Markets recover some from Tuesday's sell-off
NEW YORK — Wall Street snapped back Wednesday from a steep sell-off with a rebound in the same financial stocks that were pummeled Tuesday.
Upbeat comments from banks, stronger-than-expected results from IBM and hopes that Washington will offer more help to the economy powered a rally that recovered most of the previous session's losses.
The Dow Jones industrials surged nearly 280 points, and all the major indexes rose more than 3.5 percent.
Some bounce would have been expected after the Dow tumbled 332 points Tuesday, but forecasts from PNC Financial Services Group and Bank of New York Mellon eased concerns that the troubles at financial giants like Citigroup were hitting all banks.
Ex-Time Warner exec to head Citi board
NEW YORK — Citigroup said Wednesday that board member Richard Parsons, former chief executive officer of Time Warner, will be taking over as chairman.
Parsons succeeds Win Bischoff, who became chairman in December 2007 after the company let go of its embattled CEO and chairman at the time, Charles Prince.
Bischoff will retire later this year.
The ailing bank has suffered five straight quarters of losses and received $45 billion in government aid as it struggles to stay afloat. Citigroup's board has been the target of much scrutiny among investors for allowing the bank to invest so heavily in the risky housing market.
Coach to cut prices of its upscale bags
NEW YORK — Luxury handbag maker Coach is bowing to consumers' stubborn refusal to spend, lowering its prices 10 percent to 15 percent and offering more handbags under $300, executives said Wednesday.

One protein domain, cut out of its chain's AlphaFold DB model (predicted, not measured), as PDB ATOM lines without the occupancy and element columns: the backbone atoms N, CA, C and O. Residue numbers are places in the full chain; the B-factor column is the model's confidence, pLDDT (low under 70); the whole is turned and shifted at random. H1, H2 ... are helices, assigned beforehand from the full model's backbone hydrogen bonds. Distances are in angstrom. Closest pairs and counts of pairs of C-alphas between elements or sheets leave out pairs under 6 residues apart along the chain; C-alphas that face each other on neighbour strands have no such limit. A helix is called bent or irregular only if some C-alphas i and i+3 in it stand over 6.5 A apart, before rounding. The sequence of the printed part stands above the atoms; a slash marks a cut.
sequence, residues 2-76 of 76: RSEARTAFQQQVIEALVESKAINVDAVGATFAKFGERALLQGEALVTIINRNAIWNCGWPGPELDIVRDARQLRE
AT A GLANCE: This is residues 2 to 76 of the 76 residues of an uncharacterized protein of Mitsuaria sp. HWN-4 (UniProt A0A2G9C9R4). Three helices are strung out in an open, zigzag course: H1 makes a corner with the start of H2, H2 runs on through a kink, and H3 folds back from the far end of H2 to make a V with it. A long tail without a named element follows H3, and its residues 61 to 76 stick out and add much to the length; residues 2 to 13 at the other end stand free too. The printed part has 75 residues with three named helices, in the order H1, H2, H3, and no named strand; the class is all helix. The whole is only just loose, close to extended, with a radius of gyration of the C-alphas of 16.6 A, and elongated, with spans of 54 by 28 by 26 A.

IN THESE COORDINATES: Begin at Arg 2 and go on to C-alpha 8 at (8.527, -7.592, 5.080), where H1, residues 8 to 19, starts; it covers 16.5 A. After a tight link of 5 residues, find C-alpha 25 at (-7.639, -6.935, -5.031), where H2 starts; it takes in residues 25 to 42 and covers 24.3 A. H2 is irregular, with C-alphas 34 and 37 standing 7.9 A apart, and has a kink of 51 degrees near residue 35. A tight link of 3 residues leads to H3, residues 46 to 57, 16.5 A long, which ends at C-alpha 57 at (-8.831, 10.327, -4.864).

The moves, announced as Coach also said second-quarter earnings fell 14 percent, show just how much luxury retailers are suffering after the weak holiday season.
Price cuts have begun and will be completed over the course of its next fiscal year. Coach also plans to cut the number of stores it opens in North America to 20 from 40 in 2010, and to halt expansion of existing stores.
Best Buy lays out plan of succession
CHICAGO — Best Buy Co. laid out a succession plan Wednesday, saying Brian Dunn, its president and chief operating officer, will take over this summer as chief executive of the nation's largest consumer electronics chain. Dunn, 48, who began working at the company as a store clerk in 1985, will succeed retiring CEO Brad Anderson, 59.
The changing of the guard comes at a particularly crucial time for the chain, which last month began offering voluntary severance packages to virtually all its 4,000 corporate employees as falling sales plague retailers across the country.
Earnings, revenue plummet at eBay
NEW YORK — Quarterly earnings fell 31 percent from last year at eBay, indicating that its Internet auctions are being hurt by the recession just like traditional retail sales.
The company said Wednesday it earned $367 million in the quarter. Revenue fell 6 percent to $2.04 billion.